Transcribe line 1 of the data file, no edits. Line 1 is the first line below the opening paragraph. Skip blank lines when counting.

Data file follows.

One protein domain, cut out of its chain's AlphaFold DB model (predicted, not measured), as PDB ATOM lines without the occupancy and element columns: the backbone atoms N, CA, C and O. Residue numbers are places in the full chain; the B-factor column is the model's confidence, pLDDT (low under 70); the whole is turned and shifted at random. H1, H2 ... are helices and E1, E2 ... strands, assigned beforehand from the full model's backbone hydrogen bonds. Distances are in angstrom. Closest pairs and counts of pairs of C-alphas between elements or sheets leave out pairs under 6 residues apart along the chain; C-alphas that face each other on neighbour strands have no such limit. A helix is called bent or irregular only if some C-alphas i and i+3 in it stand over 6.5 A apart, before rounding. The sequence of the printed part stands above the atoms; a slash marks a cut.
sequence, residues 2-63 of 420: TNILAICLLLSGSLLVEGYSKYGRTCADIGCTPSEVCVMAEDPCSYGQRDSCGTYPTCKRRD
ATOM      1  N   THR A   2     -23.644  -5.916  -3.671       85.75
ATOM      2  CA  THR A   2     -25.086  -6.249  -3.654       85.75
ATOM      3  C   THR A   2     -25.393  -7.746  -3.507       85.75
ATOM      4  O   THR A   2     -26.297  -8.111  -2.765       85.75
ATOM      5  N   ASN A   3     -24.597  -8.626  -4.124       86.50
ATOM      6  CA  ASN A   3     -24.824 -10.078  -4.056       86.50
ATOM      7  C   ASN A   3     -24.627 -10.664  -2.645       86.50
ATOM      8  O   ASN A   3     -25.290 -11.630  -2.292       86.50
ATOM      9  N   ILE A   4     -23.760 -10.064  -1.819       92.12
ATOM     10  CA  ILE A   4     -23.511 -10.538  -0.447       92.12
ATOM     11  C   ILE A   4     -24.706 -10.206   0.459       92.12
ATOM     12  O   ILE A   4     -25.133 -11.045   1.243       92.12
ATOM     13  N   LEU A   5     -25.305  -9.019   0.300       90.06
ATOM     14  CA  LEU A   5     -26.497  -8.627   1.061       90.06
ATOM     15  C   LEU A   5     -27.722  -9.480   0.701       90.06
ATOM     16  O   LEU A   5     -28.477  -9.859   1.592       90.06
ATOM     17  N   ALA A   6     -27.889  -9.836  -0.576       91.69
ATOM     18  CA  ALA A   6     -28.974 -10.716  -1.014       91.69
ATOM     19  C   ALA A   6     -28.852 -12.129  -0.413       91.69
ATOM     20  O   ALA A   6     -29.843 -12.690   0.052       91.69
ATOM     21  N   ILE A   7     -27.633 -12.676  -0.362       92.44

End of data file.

sequence, residues 2-63 of 420: TNILAICLLLSGSLLVEGYSKYGRTCADIGCTPSEVCVMAEDPCSYGQRDSCGTYPTCKRRD